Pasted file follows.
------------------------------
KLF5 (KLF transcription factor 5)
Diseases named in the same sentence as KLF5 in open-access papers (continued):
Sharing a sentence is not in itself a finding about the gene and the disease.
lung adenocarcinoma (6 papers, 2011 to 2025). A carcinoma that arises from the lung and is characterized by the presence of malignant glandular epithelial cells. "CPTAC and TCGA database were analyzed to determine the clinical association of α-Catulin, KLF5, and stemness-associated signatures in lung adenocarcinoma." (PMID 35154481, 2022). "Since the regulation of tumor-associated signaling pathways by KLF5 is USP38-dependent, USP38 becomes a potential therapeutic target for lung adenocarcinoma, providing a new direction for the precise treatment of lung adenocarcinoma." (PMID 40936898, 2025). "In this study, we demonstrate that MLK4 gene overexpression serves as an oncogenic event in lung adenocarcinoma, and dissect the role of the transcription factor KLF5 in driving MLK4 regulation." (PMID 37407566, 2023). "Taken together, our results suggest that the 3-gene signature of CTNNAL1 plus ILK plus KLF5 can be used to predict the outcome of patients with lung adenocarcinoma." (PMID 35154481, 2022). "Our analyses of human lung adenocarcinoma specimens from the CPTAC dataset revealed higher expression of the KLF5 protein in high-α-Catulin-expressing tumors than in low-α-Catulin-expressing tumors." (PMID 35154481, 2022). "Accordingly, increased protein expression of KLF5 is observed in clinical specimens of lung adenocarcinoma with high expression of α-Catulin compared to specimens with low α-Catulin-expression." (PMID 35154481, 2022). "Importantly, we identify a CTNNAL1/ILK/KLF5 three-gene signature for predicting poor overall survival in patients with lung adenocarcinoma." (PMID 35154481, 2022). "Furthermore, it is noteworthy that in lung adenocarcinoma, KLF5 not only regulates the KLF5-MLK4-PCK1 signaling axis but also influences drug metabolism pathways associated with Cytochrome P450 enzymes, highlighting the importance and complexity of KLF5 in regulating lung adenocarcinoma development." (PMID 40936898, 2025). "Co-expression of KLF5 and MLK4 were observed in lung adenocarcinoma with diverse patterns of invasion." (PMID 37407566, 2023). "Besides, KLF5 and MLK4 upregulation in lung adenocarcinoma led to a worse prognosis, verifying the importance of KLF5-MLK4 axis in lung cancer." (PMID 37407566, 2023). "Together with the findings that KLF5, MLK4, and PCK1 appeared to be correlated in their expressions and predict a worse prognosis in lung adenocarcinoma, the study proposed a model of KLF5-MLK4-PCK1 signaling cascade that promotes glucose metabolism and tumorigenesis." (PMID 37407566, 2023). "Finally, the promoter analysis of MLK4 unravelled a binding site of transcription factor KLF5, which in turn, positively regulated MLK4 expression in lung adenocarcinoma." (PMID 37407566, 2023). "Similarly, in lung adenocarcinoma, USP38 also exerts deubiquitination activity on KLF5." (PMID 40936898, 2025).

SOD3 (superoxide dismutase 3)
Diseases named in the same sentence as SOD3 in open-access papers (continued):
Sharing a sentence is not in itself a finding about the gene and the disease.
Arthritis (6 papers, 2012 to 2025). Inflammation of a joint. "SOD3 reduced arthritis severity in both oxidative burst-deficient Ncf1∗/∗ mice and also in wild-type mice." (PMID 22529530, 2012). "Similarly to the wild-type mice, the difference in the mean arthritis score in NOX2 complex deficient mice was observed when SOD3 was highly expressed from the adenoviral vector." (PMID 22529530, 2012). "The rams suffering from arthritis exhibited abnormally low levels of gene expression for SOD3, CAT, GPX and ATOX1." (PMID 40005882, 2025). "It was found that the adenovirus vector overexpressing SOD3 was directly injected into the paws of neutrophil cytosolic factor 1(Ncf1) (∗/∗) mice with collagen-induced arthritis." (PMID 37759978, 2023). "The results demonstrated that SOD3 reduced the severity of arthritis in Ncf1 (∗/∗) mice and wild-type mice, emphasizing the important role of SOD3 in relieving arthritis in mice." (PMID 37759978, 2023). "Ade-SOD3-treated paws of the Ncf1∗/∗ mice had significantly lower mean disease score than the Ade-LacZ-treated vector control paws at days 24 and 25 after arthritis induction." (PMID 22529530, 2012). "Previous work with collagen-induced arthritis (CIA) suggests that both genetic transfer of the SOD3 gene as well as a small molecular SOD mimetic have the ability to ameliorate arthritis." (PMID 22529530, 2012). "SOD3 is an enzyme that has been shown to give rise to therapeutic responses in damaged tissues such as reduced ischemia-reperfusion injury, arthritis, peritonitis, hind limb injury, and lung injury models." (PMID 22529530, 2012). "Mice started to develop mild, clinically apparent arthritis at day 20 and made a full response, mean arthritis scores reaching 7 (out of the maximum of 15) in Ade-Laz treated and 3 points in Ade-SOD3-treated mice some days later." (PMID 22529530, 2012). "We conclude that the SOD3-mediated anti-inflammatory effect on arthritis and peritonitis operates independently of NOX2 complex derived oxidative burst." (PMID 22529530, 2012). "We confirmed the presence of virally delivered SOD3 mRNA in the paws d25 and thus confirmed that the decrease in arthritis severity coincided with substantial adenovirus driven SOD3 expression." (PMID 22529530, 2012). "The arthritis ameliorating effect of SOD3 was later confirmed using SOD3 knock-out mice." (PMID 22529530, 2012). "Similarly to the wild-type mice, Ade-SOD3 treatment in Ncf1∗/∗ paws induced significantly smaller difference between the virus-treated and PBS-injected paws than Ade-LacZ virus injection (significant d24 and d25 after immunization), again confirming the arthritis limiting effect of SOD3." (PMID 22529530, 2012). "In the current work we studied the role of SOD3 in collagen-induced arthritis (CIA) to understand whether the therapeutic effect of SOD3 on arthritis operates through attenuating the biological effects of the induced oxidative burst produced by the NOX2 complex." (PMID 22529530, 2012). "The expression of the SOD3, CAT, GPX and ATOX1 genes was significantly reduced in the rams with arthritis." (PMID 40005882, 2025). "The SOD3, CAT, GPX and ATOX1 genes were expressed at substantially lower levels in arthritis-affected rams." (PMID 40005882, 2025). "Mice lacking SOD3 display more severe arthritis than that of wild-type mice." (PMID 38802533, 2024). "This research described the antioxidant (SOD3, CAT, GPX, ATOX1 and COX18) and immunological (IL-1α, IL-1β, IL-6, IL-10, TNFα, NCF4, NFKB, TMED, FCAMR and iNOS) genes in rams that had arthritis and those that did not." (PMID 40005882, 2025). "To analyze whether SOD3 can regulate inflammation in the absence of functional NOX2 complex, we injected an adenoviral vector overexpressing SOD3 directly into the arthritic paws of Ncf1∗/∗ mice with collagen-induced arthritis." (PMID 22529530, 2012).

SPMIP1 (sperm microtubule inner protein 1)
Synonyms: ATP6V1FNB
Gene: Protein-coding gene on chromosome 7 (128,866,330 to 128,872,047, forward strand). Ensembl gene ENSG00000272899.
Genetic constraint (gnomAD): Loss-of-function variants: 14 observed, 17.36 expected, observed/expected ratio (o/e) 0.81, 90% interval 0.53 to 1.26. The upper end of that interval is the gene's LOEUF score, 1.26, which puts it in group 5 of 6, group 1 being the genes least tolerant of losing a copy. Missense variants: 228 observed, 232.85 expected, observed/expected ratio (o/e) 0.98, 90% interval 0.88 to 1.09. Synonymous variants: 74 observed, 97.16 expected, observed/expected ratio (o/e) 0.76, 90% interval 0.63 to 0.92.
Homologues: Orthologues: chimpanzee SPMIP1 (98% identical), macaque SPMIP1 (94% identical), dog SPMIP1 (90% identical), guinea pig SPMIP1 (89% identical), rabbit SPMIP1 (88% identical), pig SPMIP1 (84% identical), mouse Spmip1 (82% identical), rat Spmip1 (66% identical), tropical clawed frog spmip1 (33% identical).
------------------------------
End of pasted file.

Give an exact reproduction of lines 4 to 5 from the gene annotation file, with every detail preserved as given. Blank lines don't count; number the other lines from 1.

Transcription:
lung adenocarcinoma (6 papers, 2011 to 2025). A carcinoma that arises from the lung and is characterized by the presence of malignant glandular epithelial cells. "CPTAC and TCGA database were analyzed to determine the clinical association of α-Catulin, KLF5, and stemness-associated signatures in lung adenocarcinoma." (PMID 35154481, 2022). "Since the regulation of tumor-associated signaling pathways by KLF5 is USP38-dependent, USP38 becomes a potential therapeutic target for lung adenocarcinoma, providing a new direction for the precise treatment of lung adenocarcinoma." (PMID 40936898, 2025). "In this study, we demonstrate that MLK4 gene overexpression serves as an oncogenic event in lung adenocarcinoma, and dissect the role of the transcription factor KLF5 in driving MLK4 regulation." (PMID 37407566, 2023). "Taken together, our results suggest that the 3-gene signature of CTNNAL1 plus ILK plus KLF5 can be used to predict the outcome of patients with lung adenocarcinoma." (PMID 35154481, 2022). "Our analyses of human lung adenocarcinoma specimens from the CPTAC dataset revealed higher expression of the KLF5 protein in high-α-Catulin-expressing tumors than in low-α-Catulin-expressing tumors." (PMID 35154481, 2022). "Accordingly, increased protein expression of KLF5 is observed in clinical specimens of lung adenocarcinoma with high expression of α-Catulin compared to specimens with low α-Catulin-expression." (PMID 35154481, 2022). "Importantly, we identify a CTNNAL1/ILK/KLF5 three-gene signature for predicting poor overall survival in patients with lung adenocarcinoma." (PMID 35154481, 2022). "Furthermore, it is noteworthy that in lung adenocarcinoma, KLF5 not only regulates the KLF5-MLK4-PCK1 signaling axis but also influences drug metabolism pathways associated with Cytochrome P450 enzymes, highlighting the importance and complexity of KLF5 in regulating lung adenocarcinoma development." (PMID 40936898, 2025). "Co-expression of KLF5 and MLK4 were observed in lung adenocarcinoma with diverse patterns of invasion." (PMID 37407566, 2023). "Besides, KLF5 and MLK4 upregulation in lung adenocarcinoma led to a worse prognosis, verifying the importance of KLF5-MLK4 axis in lung cancer." (PMID 37407566, 2023). "Together with the findings that KLF5, MLK4, and PCK1 appeared to be correlated in their expressions and predict a worse prognosis in lung adenocarcinoma, the study proposed a model of KLF5-MLK4-PCK1 signaling cascade that promotes glucose metabolism and tumorigenesis." (PMID 37407566, 2023). "Finally, the promoter analysis of MLK4 unravelled a binding site of transcription factor KLF5, which in turn, positively regulated MLK4 expression in lung adenocarcinoma." (PMID 37407566, 2023). "Similarly, in lung adenocarcinoma, USP38 also exerts deubiquitination activity on KLF5." (PMID 40936898, 2025).

SOD3 (superoxide dismutase 3)